In contrast, passenger mutations are mutations that may be present in the cancer cells but don't directly promote their growth or survival. The tumors that contain these driver mutations have the potential to be selectively targeted and effectively controlled by drugs which have been developed against that particular characteristic mutation. So this study builds on earlier case reports showing fairly dramatic regressions of these tumors with the use of agents that have been developed to target the BRAF V600E mutation, which is a characteristic of the more common aggressive melanoma skin cancer.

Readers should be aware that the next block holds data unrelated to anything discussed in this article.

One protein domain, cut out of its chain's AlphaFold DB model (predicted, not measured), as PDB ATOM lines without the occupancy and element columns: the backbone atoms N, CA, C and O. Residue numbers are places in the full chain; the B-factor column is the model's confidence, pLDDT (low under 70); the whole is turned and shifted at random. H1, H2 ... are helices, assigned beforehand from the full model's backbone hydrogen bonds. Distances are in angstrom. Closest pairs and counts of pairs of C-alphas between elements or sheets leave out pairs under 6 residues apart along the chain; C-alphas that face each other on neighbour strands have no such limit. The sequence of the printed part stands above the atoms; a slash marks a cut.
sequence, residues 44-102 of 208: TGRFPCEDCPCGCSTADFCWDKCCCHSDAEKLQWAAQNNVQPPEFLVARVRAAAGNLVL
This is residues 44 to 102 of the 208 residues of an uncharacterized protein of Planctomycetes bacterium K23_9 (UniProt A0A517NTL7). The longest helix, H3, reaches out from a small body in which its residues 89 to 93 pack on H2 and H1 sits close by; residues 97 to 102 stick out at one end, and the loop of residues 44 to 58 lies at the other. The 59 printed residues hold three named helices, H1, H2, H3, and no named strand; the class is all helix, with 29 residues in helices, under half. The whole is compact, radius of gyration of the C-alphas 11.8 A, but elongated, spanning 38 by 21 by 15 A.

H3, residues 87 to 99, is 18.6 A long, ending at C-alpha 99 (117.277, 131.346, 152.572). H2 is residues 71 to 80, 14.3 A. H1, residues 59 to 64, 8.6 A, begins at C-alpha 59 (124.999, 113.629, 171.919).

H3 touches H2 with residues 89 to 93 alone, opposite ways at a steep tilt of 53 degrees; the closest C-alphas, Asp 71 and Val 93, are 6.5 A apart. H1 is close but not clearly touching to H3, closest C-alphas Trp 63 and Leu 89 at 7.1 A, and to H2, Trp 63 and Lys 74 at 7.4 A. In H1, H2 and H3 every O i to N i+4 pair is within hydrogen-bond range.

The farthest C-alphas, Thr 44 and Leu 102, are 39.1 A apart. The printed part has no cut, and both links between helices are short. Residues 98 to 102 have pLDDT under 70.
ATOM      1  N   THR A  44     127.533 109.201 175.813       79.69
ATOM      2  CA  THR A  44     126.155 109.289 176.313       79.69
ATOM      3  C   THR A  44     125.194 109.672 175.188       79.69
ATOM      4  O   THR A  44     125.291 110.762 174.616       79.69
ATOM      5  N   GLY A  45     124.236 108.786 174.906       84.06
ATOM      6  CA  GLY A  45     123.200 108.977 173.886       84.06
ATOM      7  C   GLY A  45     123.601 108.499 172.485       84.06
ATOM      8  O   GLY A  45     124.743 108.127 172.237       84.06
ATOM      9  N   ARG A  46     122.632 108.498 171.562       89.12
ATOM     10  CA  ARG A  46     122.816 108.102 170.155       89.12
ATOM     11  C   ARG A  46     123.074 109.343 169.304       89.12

Over the last decade, 3 sets of drugs have been developed and brought to market, which have great efficacy in killing cells with this specific mutation. These drugs include a BRAF inhibitor, which targets the BRAF gene, and a MEK inhibitor, which essentially blocks an escape mechanism that the tumor cells try to use when confronted by the BRAF inhibitor. This is the only example I know of in oncology where giving 2 drugs leads to actually fewer side effects than if only the BRAF inhibitor was given by itself. But this trial had 2 cohorts of patients, 1 where it involves 16 patients with newly diagnosed craniopharyngiomas and a second arm enrolled patients whose craniopharyngioma recurred after radiation plus or minus surgery. The drugs used in this trial were vemurafenib and cobimetinib. And the goal was to give patients at least 4 months of this oral combination therapy. Dr. Brastianos presented the results of the newly diagnosed cohort, or Cohort A, at this year's ASCO. Remarkably, 15 of the 16 treated patients, or 94% of those treated, had a volumetric response, meaning a significant shrinkage of the tumor based on a central, independent review of their brain MRI scans. In fact, the only patient who didn't respond only received 2 days of treatment before they had to stop the medications due to some drug-related toxicity. So not only did these patients respond, but the median reduction in their tumor size was about 91%. And, furthermore, these responses appeared to last a long time, with only 1 patient recurring at the time the data was analyzed for ASCO.